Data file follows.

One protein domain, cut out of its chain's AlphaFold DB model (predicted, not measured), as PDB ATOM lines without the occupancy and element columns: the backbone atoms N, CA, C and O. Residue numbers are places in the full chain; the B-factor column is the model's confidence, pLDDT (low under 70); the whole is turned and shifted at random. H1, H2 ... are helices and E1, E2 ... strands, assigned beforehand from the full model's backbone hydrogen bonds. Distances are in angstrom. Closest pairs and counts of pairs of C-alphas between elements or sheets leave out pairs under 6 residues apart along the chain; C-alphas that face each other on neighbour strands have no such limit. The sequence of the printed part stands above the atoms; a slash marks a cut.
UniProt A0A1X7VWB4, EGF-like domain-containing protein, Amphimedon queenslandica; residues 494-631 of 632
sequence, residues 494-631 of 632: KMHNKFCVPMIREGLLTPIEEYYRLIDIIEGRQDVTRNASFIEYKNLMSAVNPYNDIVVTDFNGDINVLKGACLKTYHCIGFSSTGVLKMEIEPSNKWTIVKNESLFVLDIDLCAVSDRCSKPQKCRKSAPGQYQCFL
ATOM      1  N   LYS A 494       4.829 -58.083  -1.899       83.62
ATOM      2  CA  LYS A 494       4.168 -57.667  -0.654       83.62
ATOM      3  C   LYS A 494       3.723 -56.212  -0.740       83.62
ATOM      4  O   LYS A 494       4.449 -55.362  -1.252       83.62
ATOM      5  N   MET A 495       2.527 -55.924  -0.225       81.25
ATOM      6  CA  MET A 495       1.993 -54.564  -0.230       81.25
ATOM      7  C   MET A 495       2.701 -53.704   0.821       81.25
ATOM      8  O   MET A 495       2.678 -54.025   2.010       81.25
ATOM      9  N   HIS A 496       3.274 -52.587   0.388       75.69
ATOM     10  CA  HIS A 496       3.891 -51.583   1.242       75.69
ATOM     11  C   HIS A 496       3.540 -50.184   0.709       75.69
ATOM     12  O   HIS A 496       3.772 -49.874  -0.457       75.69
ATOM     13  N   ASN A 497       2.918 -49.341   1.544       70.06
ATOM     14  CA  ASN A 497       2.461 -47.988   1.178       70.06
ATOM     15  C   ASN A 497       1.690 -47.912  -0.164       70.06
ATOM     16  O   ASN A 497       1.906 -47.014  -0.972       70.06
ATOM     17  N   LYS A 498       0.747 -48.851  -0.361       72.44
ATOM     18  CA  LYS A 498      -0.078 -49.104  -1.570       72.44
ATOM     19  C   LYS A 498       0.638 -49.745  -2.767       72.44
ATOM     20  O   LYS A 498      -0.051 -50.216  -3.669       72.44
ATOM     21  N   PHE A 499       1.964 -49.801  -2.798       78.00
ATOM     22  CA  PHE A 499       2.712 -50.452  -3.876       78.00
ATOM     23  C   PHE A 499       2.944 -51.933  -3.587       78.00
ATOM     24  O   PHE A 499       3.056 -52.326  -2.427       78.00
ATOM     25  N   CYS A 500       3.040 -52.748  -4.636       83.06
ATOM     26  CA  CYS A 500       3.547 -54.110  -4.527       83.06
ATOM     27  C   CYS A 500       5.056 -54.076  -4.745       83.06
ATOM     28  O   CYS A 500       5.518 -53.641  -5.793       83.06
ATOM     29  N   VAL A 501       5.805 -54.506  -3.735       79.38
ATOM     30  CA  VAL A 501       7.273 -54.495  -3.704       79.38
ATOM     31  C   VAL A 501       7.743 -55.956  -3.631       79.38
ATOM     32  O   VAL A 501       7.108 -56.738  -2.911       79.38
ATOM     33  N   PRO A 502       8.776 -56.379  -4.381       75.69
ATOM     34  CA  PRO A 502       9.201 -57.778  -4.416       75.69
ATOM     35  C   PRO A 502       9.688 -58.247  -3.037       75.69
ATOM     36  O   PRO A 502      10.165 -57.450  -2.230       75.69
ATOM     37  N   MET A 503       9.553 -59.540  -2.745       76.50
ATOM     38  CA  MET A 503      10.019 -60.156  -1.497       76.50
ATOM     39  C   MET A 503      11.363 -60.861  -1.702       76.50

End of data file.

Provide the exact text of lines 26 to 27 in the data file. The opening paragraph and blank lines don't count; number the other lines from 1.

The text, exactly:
ATOM     24  O   PHE A 499       3.056 -52.326  -2.427       78.00
ATOM     25  N   CYS A 500       3.040 -52.748  -4.636       83.06